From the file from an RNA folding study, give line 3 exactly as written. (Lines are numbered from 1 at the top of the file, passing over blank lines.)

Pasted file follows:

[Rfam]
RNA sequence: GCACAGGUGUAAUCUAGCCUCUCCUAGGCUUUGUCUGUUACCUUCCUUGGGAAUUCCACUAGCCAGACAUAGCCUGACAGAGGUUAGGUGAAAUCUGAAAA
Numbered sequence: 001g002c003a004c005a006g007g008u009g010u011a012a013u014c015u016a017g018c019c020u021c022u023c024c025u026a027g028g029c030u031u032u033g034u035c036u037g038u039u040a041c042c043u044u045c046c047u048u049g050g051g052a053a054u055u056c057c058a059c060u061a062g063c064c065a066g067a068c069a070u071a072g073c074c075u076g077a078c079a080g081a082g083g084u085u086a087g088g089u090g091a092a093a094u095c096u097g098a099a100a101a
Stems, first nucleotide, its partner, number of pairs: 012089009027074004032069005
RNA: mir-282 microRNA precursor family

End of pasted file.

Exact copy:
Numbered sequence: 001g002c003a004c005a006g007g008u009g010u011a012a013u014c015u016a017g018c019c020u021c022u023c024c025u026a027g028g029c030u031u032u033g034u035c036u037g038u039u040a041c042c043u044u045c046c047u048u049g050g051g052a053a054u055u056c057c058a059c060u061a062g063c064c065a066g067a068c069a070u071a072g073c074c075u076g077a078c079a080g081a082g083g084u085u086a087g088g089u090g091a092a093a094u095c096u097g098a099a100a101a